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You’ve Come A Long Way, Buddy! Keep It Up

By on June 5th, 2019

By Dr. Jamie Huysman, LCSW

While more and more men and boys have embraced caregiving, childcare, and other roles traditionally left to women, we still have a way to go. Most of us are still very stubborn when it comes to taking care of our health and wellness. That’s why, along with Father’s Day, June is also Men’s Health Month.

Health is a commodity that we often take for granted until we have no choice but to pay attention! Despite a great many of us still haven’t gotten it into our hard heads that self-care is not a weakness; it’s a strength. And it’s important.

If truth be told, it’s important for the same reasons that older adult men DON’T take their own health and wellness seriously. “I have a family that depends on me,” “I don’t have time for that,” “I’ll do it next year,” “Nah, I’m fine, it’s just a little pain,” and a myriad of other excuses.

Even adopting a ‘healthy lifestyle’ is no guarantee that you will remain or truly be in good health. Self-care requires that we have regular check-ups and tests to determine functionality before problems arise.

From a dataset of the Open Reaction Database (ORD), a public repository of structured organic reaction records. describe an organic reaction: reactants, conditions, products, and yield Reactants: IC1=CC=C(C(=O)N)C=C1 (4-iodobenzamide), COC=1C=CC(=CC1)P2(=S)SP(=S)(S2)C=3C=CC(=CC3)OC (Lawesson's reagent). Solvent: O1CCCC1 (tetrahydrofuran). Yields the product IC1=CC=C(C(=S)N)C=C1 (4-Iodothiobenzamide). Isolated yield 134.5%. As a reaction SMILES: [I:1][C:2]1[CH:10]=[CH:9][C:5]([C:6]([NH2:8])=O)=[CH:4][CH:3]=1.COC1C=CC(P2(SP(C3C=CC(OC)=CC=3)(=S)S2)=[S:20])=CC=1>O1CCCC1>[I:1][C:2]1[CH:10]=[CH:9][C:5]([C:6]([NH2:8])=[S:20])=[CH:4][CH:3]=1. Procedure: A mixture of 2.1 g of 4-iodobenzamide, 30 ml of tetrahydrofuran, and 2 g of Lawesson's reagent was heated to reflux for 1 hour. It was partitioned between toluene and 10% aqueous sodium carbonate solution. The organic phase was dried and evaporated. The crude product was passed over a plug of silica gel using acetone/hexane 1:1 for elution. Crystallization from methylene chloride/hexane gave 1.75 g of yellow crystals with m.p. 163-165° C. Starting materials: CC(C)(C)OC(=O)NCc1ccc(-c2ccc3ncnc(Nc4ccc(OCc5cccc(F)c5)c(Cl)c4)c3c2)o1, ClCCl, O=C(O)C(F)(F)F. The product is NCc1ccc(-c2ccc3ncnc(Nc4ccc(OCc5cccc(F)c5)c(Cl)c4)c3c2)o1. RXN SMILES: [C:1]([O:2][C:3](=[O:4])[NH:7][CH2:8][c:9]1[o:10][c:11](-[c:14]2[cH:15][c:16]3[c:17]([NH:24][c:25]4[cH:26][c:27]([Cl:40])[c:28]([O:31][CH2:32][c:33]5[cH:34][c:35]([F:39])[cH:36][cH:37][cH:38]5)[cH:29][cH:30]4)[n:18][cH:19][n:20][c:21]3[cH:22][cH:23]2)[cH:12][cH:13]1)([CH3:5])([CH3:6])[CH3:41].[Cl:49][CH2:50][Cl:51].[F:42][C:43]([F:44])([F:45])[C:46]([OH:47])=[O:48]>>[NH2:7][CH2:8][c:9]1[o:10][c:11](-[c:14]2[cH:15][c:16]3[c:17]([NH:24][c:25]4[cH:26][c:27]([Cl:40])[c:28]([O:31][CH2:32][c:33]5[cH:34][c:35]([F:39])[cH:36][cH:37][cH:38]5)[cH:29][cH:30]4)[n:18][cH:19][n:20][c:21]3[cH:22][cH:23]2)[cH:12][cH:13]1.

An ounce of prevention IS worth more than a pound of cure these days. With our current, mainstream, medical culture based on curing disease and not the prevention of it, we need to advocate for our health to make it work for us. Medicine is evolving but not quickly enough to meet the needs of our aging population.

The integration of previously designated ‘alternative’ practices, such as acupuncture, massage therapy, and even mindfulness has been a huge step forward. However, being and staying healthy is up to us, and requires that we make time to utilize any and all preventative opportunities available.

Stress-reduction is crucial to our overall wellness. Stress is known to produce an overwhelm of chemicals and reactions in our brains that can manifest as serious physical issues over time.

Making time for ourselves, our families, our friends, and other things that make our lives worth living should be enjoyed whenever possible. There is truth in the adage that “All work and no play, makes Jack a dull boy.” The real truth is that it can also make him a very sick one!

Get a yearly check-up with a doctor you can speak plainly to that will listen and give you choices. For your sake and that of those who depend on you, take time to laugh, to love, and to live your best life.

Dr. Jamie is a popular keynote speaker, media expert, and author. He co-authored the acclaimed “Take Your Oxygen First: Protecting Your Health & Happiness While Caring for a Loved One with Memory Loss.” Dr. Huysman writes for Caregiver SOS, Connections, JoanLunden.com, Huddol.com, and blogs on PsychologyToday.com.

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